The question of responsibility is pivotal to Lori Handeland’s Any Given Doomsday, since her heroine ends up fighting to save the world. Elizabeth Phoenix abhors her psychic abilities: “If wishing could have made the bursts of intuition disappear, they’d have been gone shortly after I was able to voice what I’d been seeing all my life.” When the book opens, she’s working as a rather grouchy bartender, having lost her job as a cop; there’s only so many “hunches” a cop can have before the force doesn’t want anything to do with you. But all of a sudden she finds herself battling an army of freakish creatures. In order to save the world (not to mention her own skin), she ends up pairing with a bad boy from her past, Jimmy Sanducci, who turns out to be not exactly human. Things definitely turn even weirder once Lizzy and Jimmy head into the desert and start tangling with fallen angels and the like. Their romance is complicated by a beautiful shape-shifter named Sawyer and a spell that turns Jimmy into a sex slave. In short, this novel is something of a giddy ride involving empaths, angels, psychics, vampires — you name it. It’s a gothic on speed.

The voices Taige Branch hears in Shiloh Walker’s The Missing aren’t ghosts but living people in danger. She has a “weird tool,” as she calls it: one that allows her to save lives, but only if she can reach the endangered person in time. Her abilities are wider than that: she can “read” people just by touching them, and even deliver debilitating mental blows. She’s only a girl when she meets Cullen, a sweet geek of a boy. What makes Cullen particularly dear to Taige is that she can’t read him by touching him: they get to fall in love like other teenagers. That is, until she doesn’t manage to save his mother in time and he turns on her in a rage. The Missing does a wonderful job of clarifying just how hard it is to have a “weird tool”; Cullen doesn’t come back until he’s a widower with a little girl called Jilly, who’s gone missing. This is a spooky and complicated book, but it is brilliant in illustrating the personal danger of psychic ability — the way in which that responsibility could leave a person marooned, unable to form a meaningful relationship with another human being. I loved the way it entwines a sensual, deeply romantic love story with an unflinching look at the drawbacks of psychic ability.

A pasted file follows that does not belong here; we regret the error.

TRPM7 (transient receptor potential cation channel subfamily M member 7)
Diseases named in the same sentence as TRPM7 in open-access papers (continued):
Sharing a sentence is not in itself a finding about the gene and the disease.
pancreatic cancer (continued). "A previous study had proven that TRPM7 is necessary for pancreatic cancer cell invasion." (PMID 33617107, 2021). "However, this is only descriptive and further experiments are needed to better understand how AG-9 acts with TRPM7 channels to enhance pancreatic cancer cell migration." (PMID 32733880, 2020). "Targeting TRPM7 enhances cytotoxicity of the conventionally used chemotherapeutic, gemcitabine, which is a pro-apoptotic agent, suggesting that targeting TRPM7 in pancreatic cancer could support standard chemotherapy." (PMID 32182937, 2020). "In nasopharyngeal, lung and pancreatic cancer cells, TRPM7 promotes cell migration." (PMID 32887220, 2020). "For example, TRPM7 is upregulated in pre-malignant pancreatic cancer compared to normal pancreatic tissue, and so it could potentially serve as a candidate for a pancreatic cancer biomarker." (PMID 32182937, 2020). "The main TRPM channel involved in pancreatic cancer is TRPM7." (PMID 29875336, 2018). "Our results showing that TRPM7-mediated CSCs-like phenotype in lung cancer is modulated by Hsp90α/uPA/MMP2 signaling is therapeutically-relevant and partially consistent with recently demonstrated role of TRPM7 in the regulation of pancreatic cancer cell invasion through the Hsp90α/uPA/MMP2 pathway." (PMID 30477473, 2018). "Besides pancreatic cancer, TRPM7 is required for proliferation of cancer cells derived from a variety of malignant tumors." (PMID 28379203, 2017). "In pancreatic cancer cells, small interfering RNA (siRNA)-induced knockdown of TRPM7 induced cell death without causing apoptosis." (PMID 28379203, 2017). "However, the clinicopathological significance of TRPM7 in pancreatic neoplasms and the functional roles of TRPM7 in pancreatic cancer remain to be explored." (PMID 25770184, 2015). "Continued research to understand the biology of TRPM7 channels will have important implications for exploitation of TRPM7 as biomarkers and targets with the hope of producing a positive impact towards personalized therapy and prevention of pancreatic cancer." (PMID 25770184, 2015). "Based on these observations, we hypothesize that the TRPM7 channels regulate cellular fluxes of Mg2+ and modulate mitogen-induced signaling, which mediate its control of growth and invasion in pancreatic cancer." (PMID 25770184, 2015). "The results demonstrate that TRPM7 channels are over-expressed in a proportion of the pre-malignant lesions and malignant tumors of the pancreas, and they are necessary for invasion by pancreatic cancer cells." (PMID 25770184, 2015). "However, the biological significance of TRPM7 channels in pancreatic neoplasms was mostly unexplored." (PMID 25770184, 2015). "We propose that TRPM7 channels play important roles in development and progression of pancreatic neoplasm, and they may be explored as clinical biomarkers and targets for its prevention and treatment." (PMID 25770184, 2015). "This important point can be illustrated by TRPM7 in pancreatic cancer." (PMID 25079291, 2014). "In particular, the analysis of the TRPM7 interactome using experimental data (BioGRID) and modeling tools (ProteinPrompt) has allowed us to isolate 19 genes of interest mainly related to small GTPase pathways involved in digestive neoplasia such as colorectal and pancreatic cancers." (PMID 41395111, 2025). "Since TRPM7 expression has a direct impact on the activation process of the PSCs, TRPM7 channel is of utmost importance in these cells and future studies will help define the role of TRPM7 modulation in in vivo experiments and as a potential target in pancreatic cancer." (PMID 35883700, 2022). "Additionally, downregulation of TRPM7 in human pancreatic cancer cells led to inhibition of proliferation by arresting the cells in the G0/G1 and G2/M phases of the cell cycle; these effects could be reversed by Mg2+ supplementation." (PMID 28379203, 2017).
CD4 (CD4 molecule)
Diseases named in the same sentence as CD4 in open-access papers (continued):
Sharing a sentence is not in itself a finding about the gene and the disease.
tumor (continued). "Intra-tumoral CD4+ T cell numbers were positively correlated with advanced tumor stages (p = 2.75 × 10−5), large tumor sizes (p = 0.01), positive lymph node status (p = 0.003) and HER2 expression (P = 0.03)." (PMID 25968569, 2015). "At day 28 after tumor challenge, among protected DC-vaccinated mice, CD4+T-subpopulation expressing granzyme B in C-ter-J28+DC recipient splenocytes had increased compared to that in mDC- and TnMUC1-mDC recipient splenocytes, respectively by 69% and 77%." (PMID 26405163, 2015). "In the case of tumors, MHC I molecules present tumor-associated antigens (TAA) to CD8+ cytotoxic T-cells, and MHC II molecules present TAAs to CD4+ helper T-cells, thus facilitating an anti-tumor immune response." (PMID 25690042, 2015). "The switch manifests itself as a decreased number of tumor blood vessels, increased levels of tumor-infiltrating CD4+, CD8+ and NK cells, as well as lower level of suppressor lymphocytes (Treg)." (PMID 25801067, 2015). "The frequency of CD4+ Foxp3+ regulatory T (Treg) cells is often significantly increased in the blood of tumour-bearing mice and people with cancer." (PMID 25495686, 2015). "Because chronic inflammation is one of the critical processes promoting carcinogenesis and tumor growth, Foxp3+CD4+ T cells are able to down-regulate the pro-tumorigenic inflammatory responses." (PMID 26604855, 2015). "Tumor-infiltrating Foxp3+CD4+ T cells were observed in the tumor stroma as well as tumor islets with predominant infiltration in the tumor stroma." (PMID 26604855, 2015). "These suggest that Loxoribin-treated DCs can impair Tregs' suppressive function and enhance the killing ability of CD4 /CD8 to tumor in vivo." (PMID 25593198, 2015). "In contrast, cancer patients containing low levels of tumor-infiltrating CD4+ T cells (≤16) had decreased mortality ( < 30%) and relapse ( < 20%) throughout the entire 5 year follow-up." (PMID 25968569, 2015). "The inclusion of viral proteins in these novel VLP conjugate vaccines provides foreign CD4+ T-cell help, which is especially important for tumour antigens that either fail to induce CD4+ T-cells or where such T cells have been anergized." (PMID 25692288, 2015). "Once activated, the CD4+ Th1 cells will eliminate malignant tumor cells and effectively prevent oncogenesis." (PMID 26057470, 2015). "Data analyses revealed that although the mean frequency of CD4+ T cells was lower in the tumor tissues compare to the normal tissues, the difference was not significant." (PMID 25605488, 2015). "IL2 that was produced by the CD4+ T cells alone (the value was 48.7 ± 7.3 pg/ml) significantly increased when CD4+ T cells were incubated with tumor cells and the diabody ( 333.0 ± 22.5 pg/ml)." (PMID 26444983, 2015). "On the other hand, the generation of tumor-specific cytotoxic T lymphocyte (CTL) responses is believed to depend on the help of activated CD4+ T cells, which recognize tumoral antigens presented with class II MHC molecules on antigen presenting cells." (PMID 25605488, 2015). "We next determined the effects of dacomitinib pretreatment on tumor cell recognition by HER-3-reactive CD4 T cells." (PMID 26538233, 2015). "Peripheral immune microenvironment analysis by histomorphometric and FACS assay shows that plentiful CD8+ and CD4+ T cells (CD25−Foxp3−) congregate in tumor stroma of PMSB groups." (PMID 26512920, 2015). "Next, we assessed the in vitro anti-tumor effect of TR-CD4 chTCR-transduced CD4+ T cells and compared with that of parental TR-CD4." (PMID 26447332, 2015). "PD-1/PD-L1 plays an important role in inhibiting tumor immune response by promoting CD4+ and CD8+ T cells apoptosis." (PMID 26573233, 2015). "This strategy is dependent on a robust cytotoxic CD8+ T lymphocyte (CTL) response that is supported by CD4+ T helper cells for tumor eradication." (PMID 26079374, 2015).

Read these books, and you’ll feel a little better about not foreseeing the decline in your ailing retirement fund. Psychic ability doesn’t seem as much fun when it delivers men with hair like black snakes rather than tall, dark strangers. And the whole responsibility to save the world, captured children, or desperate ghosts? Give me a good corset and a faint any day!

If you’d like to discuss just what makes up a modern gothic — and what kind of psychic ability you’d personally like to have — please stop in to chat with Eloisa in the Romantic Reads Book Club, where she’ll be joined by Karen White and Lori Handeland! You can check out Eloisa’s past columns in the Archives.